For example, a politician hoping for reelection may wish to back legislation that benefits many people, as opposed to giving tremendous help to a smaller group, noted Macfarlan. Political scientists recently contacted Macfarlan about applying his findings to public figures and their attempts to build positive reputations.
In his research, Macfarlan studied the work habits and reputations of men in a remote village on the Caribbean island of Dominica. The isolation of the village reduced outside influences on reputation and allowed the study to focus solely on the effects of specific behaviors on social standing. On the island of Dominica, the men were all involved in the production of bay oil, a tree leaf extract used to make cosmetics by companies such as Burt’s Bees. Bay oil production is labor intensive, so village men require assistance from each other. Macfarlan identified why some men attracted both many volunteer helpers and the respect of their peers, while other men had few helpers and little regard in the community.
“Helping numerous other men led to individuals achieving higher regard among their peers,” Macfarlan said in the news release. “However, other men, who helped a smaller number of people, would end up with a worse reputation, although both men performed a similar total number of helping acts. Moreover, men with the best reputations received a greater amount of assistance from a greater number of people when they needed it most, whether it was in agricultural production or assistance after disasters, such as hurricanes.”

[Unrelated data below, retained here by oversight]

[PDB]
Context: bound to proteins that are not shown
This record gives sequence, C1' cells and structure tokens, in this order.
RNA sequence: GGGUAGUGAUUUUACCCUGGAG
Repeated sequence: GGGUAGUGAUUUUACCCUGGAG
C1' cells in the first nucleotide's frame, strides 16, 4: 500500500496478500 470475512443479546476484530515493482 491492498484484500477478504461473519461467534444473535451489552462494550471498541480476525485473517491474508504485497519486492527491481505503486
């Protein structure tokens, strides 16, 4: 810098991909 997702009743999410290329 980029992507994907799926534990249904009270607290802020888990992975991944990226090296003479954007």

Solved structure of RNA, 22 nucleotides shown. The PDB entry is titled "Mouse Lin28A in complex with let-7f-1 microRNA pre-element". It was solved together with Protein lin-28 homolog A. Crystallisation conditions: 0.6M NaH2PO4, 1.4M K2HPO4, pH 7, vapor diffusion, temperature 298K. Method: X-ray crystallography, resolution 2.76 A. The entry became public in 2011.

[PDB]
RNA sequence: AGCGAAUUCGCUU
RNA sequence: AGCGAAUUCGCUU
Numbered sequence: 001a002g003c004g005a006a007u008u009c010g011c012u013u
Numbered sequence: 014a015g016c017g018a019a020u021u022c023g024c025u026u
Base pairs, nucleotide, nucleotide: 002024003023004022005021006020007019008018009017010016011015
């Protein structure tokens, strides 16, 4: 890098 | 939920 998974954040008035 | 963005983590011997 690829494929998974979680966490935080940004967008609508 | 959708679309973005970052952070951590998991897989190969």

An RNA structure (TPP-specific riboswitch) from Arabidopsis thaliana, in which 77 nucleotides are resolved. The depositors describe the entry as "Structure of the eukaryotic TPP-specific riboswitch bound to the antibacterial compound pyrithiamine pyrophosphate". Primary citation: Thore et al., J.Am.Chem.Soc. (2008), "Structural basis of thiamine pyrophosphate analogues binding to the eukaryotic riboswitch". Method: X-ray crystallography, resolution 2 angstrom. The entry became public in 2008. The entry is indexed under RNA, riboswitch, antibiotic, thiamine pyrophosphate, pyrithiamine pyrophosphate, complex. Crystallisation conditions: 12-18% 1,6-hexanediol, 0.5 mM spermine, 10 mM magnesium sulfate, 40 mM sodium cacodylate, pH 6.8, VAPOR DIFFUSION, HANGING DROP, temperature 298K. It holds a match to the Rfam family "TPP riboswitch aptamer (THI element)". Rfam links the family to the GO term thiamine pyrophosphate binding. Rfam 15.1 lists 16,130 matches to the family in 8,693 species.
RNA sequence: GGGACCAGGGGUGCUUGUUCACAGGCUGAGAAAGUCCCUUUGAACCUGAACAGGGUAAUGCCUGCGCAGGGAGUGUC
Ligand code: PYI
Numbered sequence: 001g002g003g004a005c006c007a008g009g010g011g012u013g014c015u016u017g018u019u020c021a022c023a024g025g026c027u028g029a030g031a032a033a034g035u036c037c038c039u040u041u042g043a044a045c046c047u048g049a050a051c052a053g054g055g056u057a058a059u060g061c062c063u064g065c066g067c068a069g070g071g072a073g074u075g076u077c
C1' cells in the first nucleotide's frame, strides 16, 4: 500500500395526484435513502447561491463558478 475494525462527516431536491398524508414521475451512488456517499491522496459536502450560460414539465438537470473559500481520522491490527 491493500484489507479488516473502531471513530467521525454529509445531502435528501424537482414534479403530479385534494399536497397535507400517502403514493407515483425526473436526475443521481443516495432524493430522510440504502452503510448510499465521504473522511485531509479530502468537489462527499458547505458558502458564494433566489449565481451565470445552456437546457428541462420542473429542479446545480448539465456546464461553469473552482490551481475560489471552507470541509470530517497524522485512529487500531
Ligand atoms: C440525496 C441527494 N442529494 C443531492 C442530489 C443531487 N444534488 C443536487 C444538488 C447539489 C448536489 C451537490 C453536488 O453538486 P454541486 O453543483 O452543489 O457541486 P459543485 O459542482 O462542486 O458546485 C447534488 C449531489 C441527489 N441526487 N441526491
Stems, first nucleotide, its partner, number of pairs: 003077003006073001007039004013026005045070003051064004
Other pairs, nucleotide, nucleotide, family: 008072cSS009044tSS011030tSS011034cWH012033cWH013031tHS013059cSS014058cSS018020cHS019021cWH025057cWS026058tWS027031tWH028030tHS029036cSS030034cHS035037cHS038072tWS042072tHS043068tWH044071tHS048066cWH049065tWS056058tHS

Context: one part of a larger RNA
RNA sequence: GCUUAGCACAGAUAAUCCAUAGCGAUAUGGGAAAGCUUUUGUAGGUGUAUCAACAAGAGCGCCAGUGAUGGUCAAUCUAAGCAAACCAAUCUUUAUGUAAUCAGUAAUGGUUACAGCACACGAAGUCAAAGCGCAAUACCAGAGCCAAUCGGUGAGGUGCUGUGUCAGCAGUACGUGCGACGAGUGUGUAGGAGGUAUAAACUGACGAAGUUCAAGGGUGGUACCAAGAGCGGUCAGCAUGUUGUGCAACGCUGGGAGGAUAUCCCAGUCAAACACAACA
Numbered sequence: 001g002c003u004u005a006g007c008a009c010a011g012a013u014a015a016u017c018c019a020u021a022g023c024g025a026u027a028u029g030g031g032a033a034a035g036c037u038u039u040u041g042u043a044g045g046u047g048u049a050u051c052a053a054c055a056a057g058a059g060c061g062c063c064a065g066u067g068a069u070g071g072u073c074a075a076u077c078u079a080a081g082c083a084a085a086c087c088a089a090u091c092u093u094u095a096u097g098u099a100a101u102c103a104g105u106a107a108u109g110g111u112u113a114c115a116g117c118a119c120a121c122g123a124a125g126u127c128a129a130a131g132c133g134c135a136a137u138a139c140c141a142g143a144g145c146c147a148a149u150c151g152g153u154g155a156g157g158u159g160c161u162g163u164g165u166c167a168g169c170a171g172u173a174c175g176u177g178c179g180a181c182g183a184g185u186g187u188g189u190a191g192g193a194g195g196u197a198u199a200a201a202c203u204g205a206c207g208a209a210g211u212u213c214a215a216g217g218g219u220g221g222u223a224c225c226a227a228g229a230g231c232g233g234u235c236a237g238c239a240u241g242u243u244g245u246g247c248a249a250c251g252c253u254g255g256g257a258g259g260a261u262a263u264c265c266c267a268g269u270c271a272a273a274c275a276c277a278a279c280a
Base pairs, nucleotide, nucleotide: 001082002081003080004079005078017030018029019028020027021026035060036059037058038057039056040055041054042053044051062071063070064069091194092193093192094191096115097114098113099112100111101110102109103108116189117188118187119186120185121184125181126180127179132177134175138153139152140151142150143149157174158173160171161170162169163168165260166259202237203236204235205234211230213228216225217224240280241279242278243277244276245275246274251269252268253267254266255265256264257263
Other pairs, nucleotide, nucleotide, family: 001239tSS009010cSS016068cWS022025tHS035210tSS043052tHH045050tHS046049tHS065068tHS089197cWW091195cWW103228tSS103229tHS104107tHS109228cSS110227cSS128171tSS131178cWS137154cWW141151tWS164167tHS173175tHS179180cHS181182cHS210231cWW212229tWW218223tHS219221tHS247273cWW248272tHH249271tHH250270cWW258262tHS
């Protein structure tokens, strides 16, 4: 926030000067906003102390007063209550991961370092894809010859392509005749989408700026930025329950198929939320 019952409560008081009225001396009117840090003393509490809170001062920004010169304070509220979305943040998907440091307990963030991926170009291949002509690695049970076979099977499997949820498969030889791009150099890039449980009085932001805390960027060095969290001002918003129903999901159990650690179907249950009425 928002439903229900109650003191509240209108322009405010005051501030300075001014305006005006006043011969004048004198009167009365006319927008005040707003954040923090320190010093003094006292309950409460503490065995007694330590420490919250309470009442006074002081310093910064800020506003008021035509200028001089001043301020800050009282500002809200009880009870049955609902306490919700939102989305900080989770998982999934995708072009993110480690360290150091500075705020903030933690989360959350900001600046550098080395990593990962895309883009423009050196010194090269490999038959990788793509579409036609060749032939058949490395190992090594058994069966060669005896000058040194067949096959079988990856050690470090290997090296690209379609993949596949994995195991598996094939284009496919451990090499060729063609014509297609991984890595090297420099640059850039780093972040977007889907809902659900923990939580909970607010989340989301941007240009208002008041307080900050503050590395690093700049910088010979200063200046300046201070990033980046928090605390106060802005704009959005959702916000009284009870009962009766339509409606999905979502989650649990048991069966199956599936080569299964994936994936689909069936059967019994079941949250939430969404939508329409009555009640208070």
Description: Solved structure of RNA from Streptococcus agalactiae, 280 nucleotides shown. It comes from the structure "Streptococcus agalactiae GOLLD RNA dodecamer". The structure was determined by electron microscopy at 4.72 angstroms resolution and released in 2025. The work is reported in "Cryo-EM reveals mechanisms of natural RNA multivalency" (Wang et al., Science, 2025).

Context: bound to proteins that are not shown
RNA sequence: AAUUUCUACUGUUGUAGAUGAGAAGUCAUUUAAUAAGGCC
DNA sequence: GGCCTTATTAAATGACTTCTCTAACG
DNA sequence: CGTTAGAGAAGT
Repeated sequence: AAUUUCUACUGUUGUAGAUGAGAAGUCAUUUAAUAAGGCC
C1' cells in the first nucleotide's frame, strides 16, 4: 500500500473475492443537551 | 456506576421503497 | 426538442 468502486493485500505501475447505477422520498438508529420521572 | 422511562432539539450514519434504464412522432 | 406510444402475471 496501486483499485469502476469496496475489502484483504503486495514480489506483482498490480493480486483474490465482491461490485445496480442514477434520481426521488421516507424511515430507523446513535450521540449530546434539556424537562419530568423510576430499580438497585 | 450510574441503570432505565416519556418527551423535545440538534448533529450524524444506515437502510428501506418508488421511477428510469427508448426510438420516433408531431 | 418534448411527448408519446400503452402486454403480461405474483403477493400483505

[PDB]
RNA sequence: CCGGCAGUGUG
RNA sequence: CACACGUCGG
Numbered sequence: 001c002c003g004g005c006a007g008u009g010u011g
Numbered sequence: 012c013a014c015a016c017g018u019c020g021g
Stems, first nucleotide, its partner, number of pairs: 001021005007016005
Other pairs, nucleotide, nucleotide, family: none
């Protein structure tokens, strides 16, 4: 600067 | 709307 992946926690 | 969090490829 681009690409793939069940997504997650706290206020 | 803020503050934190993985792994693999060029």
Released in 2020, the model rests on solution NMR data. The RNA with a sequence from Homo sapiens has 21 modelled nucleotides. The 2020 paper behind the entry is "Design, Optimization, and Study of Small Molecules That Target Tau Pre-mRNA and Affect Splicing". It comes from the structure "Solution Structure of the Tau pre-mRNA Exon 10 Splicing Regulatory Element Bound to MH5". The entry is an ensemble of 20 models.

Reputation-based cooperation is a healthy trend
Previously, researchers creating computer models of reputation-based cooperation had only considered the effect of the number of acts of cooperation on reputations, not the breadth of cooperation. Macfarlan’s real-world observations of how reputations are built could lead to improvements in modeling human social interaction.
The study, “Cooperative Behavior and Pro-social Reputation Dynamics in a Dominican Village,” is published in Proceedings of the Royal Society B: Biological Sciences. Proceedings B is the Royal Society’s flagship biological research journal, dedicated to the rapid publication and broad dissemination of high-quality research papers, reviews and comment and reply papers. The scope of the journal is diverse and is especially strong in organismal biology. University of Missouri-Columbia. Shane Macfarlan found that helping a greater number of people had a larger influence on improving one’s reputation than the total number of helpful acts.